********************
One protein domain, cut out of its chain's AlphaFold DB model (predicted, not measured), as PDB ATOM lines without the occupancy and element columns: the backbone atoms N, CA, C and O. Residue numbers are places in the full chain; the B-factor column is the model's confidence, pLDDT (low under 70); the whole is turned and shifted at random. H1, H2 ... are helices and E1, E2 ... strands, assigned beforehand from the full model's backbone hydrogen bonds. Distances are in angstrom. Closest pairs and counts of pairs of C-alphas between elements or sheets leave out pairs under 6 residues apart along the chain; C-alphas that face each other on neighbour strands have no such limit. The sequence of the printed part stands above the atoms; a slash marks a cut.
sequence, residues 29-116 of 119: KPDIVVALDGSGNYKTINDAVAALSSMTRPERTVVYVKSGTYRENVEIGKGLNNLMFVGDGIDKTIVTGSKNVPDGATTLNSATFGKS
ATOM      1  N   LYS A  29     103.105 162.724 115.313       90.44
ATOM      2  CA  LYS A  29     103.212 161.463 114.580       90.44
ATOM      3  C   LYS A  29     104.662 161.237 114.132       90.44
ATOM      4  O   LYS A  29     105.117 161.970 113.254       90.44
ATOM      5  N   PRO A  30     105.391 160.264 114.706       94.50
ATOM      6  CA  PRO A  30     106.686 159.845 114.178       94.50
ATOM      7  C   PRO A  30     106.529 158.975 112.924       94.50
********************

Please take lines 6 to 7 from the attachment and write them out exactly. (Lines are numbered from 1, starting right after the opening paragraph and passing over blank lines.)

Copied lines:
ATOM      5  N   PRO A  30     105.391 160.264 114.706       94.50
ATOM      6  CA  PRO A  30     106.686 159.845 114.178       94.50